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Format: Textbook Binding
I agree with the previous review that this book is quite long and is not at all concise. Concepts repeat themselves everywhere. However, not all students are so bright that they can remember everything in just one go. I am a medical student myself, and I find it frustrating to not being able to understand some important concepts in the later part of a course just because no one reminded me of one or two simple things taught before that I have forgotten. Te secret of the Guyton lies here. Information is repeated continuously, so giving the book consistency throughout the text, as it travels through different areas of physiology. The secret of its lucid explanations lies here too: Guyton likes to hear himself talk. Remember, THIS BOOK IS RECITED. Guyton couldn't write! That's why his text is so similar to a teacher with a voice. You are reading his lecture scripts.
Anyway, I love the book for its explanations where every concept is explained from the very first principles, even though they were taught before in just the page before.
Yes, it is quite a physiology for dummies, but there isn't a lot of students who are not dummies. Being a "dummy" does not mean you are stupid, a "dummy" is just a person who can't memorise and digest everything in one go and needs some reminders here and there to facilitate learning. If you've got a camera memory, don't get this book, or you will feel bored.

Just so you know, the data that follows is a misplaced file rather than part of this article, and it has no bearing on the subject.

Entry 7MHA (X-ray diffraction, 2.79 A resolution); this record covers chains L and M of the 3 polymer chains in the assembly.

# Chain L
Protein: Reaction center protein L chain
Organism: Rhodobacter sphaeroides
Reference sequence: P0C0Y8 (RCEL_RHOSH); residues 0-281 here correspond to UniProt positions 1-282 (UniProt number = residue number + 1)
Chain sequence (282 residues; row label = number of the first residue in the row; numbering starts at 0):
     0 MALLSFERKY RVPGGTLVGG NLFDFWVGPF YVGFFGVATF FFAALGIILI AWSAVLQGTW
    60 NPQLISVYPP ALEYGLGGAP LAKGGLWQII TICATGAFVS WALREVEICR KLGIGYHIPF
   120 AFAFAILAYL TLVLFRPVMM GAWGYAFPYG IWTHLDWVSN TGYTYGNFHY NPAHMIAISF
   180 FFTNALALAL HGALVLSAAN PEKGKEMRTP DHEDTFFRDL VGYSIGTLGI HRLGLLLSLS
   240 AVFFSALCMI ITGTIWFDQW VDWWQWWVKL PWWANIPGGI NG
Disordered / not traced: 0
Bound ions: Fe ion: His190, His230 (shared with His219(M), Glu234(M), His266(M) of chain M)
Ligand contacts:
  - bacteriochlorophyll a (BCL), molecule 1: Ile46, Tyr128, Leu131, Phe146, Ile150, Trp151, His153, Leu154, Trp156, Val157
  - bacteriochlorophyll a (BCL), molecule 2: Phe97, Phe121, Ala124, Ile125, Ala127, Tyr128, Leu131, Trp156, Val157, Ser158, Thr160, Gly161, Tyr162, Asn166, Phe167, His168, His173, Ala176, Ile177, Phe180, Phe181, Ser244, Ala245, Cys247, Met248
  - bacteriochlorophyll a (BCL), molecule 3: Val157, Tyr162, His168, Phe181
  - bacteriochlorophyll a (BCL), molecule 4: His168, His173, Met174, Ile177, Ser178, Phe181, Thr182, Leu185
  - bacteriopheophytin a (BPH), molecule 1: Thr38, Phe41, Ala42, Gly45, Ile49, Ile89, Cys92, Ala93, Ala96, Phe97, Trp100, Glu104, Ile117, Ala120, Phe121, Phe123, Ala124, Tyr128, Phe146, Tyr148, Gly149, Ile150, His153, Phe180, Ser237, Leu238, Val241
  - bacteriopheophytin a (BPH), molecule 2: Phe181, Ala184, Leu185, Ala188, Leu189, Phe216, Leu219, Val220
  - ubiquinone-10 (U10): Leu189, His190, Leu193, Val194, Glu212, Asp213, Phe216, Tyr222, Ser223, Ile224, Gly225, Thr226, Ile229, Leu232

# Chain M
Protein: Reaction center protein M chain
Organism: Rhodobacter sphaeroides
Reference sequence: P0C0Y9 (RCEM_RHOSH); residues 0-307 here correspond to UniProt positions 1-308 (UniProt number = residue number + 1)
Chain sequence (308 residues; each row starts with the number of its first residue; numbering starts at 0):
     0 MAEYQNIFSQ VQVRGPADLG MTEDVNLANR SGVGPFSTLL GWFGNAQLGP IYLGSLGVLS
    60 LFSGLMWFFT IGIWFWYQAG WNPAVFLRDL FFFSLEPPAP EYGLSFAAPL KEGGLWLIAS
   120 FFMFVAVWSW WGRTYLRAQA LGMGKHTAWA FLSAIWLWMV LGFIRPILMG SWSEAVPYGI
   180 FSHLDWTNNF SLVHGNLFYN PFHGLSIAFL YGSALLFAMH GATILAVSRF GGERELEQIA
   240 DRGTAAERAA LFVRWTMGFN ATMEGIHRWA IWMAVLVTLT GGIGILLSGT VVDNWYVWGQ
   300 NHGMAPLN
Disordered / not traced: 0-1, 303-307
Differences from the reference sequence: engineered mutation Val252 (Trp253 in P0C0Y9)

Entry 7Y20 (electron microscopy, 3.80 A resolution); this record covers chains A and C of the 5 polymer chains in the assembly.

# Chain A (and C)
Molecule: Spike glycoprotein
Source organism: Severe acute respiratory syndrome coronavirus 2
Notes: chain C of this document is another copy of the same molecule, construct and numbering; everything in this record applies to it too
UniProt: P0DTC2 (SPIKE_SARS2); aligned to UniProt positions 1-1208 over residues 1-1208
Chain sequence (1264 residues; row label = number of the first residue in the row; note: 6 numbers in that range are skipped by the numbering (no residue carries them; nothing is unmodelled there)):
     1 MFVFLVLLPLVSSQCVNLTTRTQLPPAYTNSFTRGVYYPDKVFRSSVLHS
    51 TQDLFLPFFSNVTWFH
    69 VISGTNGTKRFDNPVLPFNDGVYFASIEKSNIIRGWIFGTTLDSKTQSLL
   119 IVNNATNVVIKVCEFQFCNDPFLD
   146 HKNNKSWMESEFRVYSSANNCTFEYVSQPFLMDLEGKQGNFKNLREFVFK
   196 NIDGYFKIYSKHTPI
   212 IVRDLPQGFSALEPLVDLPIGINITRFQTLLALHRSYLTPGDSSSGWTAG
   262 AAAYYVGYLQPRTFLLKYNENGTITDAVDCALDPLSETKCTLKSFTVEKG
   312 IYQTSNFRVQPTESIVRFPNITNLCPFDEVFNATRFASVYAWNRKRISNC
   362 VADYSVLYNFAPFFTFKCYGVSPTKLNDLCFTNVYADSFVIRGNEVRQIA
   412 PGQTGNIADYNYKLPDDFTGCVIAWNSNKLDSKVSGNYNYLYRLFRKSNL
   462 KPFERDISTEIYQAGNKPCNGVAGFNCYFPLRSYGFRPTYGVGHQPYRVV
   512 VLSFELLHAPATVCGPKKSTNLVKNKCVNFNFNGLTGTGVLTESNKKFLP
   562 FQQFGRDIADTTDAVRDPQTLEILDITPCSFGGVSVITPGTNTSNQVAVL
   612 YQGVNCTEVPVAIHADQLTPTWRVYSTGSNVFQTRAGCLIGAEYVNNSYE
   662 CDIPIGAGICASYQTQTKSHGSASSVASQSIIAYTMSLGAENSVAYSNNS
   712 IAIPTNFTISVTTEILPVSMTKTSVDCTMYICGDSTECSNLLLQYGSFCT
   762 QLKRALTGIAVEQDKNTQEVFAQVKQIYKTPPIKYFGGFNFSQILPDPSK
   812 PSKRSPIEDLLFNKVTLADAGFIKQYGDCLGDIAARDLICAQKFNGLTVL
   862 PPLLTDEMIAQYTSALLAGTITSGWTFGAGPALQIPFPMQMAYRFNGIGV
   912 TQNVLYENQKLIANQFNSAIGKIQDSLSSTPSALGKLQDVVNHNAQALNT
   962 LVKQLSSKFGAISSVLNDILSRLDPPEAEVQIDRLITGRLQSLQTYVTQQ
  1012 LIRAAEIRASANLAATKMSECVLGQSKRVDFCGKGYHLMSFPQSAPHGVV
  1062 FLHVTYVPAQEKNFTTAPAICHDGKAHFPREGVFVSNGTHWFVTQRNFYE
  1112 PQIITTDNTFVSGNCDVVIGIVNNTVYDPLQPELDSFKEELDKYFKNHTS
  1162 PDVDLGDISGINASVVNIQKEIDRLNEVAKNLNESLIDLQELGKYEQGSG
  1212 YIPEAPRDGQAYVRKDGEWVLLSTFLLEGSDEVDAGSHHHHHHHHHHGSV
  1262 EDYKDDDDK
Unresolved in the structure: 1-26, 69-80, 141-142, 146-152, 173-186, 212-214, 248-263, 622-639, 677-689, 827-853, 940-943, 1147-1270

However, it's really a long text, so I read it as if it's a leisure book and memorize as much as I can. Don't push yourself!
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Format: Textbook Binding
Guyton remains one of the best physiology books for the medical student with its clear elucidation of fundamental physiological concepts and its pathophysiological correlations.
I want to address some of the criticisms of this book. One reviewer claims that it is missing trivia that professors love like the so called ENaC channels. Well, it does mention these channels on pg 304 as the special channels through which sodium diffuses into P-cells. Any medical student who has studied pharmacology or medicine knows that these are the channels that are inhibited by potassium sparing diuretics (amiloride and triamterine). Till recently they were called amiloride inhibitible sodium channels. Since they are found on other epithelial cells, they are now called ENaCs (epithelial sodium channels). There may be many more such trivial points you may find missing in Guyton, but if it is physiology you want to learn (rather than get into trivial pursuit) this is the book for you. No book is perfect and no book can contain EVERY single detail. Even Ganong, while being a very good book is lacking in the explanation of many fundamental concepts which it states but does not explain, for example it just tells you that high protein diets raise the GFR, but only Guyton tells you why. The chapters on cells and immunity etc could use updating, but these are topics covered in great detail in other courses--cell bio, molecular bio, biochem, immunology.
Another criticism is about lack of diagrams. I found that the diagrams in the book were of a functional nature--good enough to explain the concepts being discussed. If it is comic books you are looking for, buy an atlas.
Thirdly, the so called verbiosity. Yes, the explanations are detailed, but many first time readers would find that a positive point.